It’s the technology making farming faster, easier and more efficient. And it’s easier to access than you think.
GLENRAC hosted two workshops on Friday to introduce local landholders to the latest drone technology, and how to use it.
Ben Watts of Bralca.com and Russel Smith from New England Weeds Authority presented to a crowd of interested farmers who were keen to learn more about how drones can help improve day-to-day practices and the rules and regulations involved.
Mr Smith said drones are useful to reduce the labour and vehicle costs in monitoring weed infestations and the effectiveness of control programs.
Mr Watts, who got involved with the technology about five years ago, explained how drones can capture images that can monitor pastures or fly right down to a heifer and capture a picture so clear it can even detect pinkeye.
“You can really start to make informed decisions about what’s happening in a paddock,” Mr Watts said.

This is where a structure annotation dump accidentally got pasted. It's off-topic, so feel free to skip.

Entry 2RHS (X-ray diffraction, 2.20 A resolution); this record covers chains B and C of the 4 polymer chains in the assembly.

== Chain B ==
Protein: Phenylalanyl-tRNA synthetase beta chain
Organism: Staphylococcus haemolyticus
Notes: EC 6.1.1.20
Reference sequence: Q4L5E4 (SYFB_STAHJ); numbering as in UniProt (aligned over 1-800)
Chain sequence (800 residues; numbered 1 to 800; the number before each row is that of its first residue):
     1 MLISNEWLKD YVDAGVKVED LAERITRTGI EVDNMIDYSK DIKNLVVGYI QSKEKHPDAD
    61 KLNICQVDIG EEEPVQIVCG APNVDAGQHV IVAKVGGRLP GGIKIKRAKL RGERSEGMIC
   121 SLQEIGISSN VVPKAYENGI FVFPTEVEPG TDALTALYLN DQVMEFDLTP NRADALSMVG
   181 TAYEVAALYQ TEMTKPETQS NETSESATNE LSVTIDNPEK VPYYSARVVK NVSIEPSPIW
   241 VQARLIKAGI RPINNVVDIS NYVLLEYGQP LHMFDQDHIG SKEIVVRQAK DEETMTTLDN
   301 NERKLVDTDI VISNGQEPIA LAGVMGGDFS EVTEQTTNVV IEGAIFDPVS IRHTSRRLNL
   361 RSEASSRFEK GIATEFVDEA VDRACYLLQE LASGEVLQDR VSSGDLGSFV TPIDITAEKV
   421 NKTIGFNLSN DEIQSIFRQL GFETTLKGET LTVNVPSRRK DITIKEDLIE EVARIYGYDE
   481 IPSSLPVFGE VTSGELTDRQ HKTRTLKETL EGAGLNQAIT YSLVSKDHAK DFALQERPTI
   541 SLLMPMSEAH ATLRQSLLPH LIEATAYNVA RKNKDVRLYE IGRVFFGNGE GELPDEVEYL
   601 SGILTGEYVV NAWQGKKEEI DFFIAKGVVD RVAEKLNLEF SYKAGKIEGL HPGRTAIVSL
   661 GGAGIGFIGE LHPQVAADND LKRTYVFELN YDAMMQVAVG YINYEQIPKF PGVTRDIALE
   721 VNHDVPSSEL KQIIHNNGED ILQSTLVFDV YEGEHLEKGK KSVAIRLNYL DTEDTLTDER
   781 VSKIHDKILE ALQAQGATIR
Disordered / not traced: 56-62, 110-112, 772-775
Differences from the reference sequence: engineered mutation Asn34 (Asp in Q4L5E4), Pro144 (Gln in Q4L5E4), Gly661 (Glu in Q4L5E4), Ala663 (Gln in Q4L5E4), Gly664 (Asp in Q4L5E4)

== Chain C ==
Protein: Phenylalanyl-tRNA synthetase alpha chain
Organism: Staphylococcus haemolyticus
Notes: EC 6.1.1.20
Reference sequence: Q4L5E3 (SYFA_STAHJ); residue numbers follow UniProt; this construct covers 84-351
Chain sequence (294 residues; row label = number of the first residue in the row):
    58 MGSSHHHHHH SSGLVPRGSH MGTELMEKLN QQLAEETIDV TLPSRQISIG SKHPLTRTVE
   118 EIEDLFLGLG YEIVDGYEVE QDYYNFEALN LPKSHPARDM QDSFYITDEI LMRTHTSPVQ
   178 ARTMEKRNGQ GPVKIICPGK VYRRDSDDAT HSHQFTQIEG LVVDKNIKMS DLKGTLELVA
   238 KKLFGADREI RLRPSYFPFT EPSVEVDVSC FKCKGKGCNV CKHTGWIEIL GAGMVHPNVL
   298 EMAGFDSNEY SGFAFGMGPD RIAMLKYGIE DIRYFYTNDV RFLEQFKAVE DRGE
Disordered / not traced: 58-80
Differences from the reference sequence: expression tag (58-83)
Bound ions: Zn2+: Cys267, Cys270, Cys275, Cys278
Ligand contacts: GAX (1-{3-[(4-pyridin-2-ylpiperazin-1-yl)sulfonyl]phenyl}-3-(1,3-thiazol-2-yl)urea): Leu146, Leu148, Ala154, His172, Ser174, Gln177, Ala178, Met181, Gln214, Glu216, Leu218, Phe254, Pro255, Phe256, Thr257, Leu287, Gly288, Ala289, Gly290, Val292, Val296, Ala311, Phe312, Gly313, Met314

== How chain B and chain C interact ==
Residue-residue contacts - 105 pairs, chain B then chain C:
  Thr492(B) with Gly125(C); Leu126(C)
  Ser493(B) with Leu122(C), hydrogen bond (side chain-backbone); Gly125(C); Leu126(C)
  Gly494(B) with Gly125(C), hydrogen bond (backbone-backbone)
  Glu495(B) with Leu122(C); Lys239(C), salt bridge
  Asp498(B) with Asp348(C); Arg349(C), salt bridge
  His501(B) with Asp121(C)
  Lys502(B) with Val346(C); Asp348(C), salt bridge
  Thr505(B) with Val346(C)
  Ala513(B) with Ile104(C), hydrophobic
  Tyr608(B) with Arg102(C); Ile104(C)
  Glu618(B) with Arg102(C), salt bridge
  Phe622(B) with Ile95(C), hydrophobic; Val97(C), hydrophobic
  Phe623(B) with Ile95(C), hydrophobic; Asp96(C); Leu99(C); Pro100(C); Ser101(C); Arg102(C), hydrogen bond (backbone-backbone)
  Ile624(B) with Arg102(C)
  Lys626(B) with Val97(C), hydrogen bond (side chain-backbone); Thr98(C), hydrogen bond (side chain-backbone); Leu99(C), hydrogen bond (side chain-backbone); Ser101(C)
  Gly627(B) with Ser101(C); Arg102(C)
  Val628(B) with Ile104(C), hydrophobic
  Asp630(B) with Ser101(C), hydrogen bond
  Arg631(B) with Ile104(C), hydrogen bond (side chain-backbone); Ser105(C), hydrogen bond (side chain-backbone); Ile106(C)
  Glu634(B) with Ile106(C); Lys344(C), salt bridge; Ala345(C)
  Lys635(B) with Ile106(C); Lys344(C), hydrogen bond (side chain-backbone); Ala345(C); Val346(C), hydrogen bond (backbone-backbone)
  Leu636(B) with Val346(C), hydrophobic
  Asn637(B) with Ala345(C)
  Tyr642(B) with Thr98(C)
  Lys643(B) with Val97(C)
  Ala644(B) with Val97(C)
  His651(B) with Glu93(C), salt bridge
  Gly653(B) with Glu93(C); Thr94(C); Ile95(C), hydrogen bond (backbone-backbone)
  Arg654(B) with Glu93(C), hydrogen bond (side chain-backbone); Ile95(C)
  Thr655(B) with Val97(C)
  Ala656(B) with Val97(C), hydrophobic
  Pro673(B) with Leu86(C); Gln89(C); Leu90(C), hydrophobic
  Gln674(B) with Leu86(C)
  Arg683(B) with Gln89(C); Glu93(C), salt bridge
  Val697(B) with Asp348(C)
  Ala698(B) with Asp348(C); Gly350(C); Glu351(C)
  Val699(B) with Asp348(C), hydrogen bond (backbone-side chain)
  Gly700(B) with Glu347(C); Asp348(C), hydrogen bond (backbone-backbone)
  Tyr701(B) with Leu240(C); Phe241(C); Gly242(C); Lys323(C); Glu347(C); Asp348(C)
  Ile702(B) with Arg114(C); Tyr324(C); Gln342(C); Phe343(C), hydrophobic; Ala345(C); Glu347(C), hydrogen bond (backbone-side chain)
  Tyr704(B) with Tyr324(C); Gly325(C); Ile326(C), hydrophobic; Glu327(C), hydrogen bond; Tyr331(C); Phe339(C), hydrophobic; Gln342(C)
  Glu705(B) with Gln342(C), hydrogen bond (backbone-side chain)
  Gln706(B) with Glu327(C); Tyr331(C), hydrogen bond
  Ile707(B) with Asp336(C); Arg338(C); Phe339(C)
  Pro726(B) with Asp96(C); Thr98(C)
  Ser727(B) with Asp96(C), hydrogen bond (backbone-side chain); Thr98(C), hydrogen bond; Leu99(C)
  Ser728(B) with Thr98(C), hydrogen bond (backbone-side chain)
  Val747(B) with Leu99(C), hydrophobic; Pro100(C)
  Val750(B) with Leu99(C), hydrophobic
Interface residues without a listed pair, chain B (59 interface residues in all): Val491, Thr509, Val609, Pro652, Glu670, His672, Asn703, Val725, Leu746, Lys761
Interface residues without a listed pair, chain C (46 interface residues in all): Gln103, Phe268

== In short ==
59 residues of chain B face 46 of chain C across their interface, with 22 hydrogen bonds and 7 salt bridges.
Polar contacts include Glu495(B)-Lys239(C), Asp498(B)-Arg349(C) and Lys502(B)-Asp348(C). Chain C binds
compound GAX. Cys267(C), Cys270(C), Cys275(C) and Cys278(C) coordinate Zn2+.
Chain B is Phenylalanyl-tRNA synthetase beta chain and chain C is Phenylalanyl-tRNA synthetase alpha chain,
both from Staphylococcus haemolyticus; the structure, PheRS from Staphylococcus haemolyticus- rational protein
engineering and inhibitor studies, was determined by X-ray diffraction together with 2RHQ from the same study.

“It’s really just about getting information in, prioritising tasks and possibly reducing travel.”
He said a drone can be useful for jobs such as water runs.
“If you’ve got nice soft country and you’re checking water in a ute – you’ve still got to be out there but maybe you don’t have to be out there as often through using a drone.”
Mr Watts said thanks to increased supply in the drone market, the devices are becoming very affordable.
He said it was also important to make sure not to always go for the biggest and most expensive drone – but to consider exactly what you will need it for.
Local landholder Pat Carney attended the workshop at Stonehenge and said he was impressed with just how useful the devices could be.
“I don’t know much at all about drones so I came out here to find out what the rules and regulations are and what uses they have,” he said.
“So far I’m quite impressed with them actually.”
He said a few years ago he might have been hesitant to consider getting a drone because of how difficult they were to use however improving technology over the years has made them much easier.
“They are a lot easier to fly now than they were a few years ago and they’re pretty hard to crash,” he said.
Rick Shands said before the workshops he wasn’t sure how he would utilise such an instrument, but now had a better understanding.
“It has sparked my interest,” Mr Shands said.
“I would probably use it for checking cows and checking paddocks.”
The other workshop was held at the Dundee Hall.
To find out more about airspace law visit www.casa.gov.au.